What does an industrial specialties company do when it wants to diversify into the wipes market? It sets up shop in the heart of Wisconsin wipes country. At least that was the strategy for Carroll Company. The Garland, TX-based company (with additional locations in Santa Fe Springs, CA, and Havre de Grace, MD) has opened a subsidiary, Carroll Converting, in Saukville, WI, with an 18,900-square-foot facility that is primarily a training and research and development center for wipes.
“What we have done is procured high end converting equipment and modified and standardized it,” says Mike Kryshak president of Carroll Converting. “The concept is when Carroll employees are fully trained on this equipment, they can go back to their location with the exact type of equipment and start production.”
Essentially, Carroll Company and Carroll Converting work together to bring existing and new products into wipe formats, including the development of (or modifications to) the formulation, the complete specifications, as well as stability, bio-burden and efficacy testing on finished products. Carroll Company and Carroll Converting also have the ability to run smaller trial quantities for wipe products to ensure the product coming into the market is viable.
Most of the formulations will likely target the industrial specialties market, where Carroll Company has significant expertise with several formulating chemists on staff. “Carroll does a fantastic job in the industrial market and I feel there are tremendous opportunities in the industrial market for wipes,” Kryshak says. Carroll already has the ability to make wipes in its Garland, TX, facility, including folded and larger rolls, which are preferred in industrial cleaning applications.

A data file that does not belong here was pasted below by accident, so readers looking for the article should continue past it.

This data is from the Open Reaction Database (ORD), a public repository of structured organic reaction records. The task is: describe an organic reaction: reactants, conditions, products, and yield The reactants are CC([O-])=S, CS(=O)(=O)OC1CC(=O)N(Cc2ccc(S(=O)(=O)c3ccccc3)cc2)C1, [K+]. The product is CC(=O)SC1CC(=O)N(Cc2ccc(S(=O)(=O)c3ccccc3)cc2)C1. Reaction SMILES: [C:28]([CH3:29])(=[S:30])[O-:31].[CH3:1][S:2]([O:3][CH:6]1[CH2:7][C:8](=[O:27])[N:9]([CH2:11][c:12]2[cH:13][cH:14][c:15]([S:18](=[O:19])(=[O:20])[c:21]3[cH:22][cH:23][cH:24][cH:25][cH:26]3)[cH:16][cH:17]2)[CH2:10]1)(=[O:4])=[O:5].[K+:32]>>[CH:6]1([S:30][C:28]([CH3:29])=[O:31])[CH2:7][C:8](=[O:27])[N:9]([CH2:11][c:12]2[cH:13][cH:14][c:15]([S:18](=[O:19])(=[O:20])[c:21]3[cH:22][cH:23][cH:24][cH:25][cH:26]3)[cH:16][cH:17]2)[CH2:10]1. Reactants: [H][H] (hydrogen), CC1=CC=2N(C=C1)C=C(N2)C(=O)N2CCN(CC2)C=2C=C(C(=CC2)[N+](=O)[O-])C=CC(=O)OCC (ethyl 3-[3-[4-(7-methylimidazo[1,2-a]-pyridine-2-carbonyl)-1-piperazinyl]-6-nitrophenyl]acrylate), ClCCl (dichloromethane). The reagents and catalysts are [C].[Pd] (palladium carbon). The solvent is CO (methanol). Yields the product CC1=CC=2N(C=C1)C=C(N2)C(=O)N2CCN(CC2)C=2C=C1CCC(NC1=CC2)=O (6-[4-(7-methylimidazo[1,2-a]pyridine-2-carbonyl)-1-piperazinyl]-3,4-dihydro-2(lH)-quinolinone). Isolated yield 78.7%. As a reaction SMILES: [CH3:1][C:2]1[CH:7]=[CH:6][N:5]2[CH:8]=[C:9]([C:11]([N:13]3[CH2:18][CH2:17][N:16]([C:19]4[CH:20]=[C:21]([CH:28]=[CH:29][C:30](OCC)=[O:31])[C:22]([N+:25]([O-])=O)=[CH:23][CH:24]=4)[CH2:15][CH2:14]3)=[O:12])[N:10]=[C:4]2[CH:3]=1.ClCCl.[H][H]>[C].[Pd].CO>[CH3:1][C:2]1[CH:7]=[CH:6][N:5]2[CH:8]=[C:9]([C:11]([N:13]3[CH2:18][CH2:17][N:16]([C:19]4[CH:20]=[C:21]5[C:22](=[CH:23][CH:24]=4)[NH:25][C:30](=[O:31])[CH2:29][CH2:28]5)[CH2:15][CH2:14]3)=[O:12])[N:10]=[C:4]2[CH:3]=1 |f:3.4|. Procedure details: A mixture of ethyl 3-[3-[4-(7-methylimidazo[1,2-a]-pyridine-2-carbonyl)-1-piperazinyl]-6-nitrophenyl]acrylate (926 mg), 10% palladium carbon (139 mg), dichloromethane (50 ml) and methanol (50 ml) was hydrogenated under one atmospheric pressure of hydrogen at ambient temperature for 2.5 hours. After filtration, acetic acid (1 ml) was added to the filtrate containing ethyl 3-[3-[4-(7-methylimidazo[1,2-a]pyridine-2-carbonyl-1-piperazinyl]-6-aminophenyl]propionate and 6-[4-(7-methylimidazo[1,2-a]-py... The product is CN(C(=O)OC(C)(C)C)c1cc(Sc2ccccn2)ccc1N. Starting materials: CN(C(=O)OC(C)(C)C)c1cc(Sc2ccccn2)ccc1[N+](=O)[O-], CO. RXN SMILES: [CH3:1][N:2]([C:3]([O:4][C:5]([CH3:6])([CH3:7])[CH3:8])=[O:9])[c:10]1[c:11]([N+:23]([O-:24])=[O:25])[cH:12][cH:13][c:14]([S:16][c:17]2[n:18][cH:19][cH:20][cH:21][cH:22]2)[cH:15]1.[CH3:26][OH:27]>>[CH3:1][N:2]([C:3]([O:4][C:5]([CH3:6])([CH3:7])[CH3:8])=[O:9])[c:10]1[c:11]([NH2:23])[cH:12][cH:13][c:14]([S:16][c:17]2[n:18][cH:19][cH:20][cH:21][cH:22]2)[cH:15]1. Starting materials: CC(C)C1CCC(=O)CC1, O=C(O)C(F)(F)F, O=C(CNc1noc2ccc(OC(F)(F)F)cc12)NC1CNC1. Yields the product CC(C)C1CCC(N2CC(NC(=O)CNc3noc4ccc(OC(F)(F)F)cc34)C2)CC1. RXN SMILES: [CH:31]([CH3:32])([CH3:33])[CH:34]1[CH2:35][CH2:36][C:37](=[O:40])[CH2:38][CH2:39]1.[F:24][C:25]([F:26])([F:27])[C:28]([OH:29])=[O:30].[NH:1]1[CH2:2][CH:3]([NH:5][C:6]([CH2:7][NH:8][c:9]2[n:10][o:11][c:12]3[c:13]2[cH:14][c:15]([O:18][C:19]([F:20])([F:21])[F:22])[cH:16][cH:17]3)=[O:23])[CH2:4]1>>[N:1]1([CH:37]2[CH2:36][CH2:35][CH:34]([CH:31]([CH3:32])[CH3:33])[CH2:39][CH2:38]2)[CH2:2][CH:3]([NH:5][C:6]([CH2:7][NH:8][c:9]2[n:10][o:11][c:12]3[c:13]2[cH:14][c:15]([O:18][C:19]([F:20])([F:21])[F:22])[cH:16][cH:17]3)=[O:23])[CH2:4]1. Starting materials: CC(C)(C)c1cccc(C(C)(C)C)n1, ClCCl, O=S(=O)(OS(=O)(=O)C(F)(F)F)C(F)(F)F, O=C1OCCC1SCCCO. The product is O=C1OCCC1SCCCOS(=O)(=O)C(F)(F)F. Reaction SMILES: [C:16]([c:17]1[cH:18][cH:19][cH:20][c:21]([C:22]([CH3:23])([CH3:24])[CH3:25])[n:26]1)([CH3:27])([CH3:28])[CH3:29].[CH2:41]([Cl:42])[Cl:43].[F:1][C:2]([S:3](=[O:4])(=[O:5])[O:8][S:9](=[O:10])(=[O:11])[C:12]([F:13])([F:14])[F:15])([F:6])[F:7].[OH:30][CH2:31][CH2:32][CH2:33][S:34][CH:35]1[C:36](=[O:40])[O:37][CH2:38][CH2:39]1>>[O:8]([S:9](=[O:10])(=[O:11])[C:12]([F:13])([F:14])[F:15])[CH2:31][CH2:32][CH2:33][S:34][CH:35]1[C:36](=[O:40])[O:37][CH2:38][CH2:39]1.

Carroll Company was founded in 1921 by M.W. Carroll in Waco, TX, but was soon relocated to Dallas. The original business manufactured heavy-duty hand soaps for mechanics to clean oil and grime off their hands. As his business began to grow, M.W. Carroll started manufacturing other cleaning products and added mops, brooms and brushes to his company’s product portfolio.
Throughout the years, his children and grandchildren continued to expand the business, adding window cleaners; EPA-registered products such as insecticides, herbicides and disinfectants; FDA-approved products such as anti-microbial soaps and hand sanitizers; as well as packaging and labeling capabilities to the operation. In the 1980s, Kyle Ogden joined the company and began working to establish Carroll as a national business focused on private brand programs. In support of this strategy, Carroll built a substantial private branding program.
Its expansion into wipes is its latest step in becoming a full service supplier to the industrial cleaner market. “With Carroll’s extensive sales and marketing team, diverse manufacturing capabilities in powders, liquids and aerosols, the only thing Carroll was missing from the industrial market was wipes,” Kryshak says.
To aid its expansion into wipes, Carroll entered a joint venture (Carroll Converting) with Kryshak, who has had a long career in the wipes business, working with some of the market’s leading players. It only made sense to start Carroll Converting in Wisconsin where there is a tremendous amount of expertise in all aspects of wipe development and manufacturing.
According to Kryshak, its small size gives Carroll Converting an edge in the business. “By keeping small and limiting the production in this facility we are able to concentrate on the numerous small details that give our customers an edge over their competitors in the wipe business. Once the product is through testing and ready for entry into the market, Carroll Company is all set to take over with its high-speed blending, filling and converting capabilities. For national launches, the multiple locations and redundancy in manufacturing guarantees our customers uninterrupted supply and savings on transportation.”
700 N. Progress Drive
P.O. Box 80081
Saukville, WI 53080
Carroll Converting: Gaining an Edge in the Wipes Market
Published August 6, 2012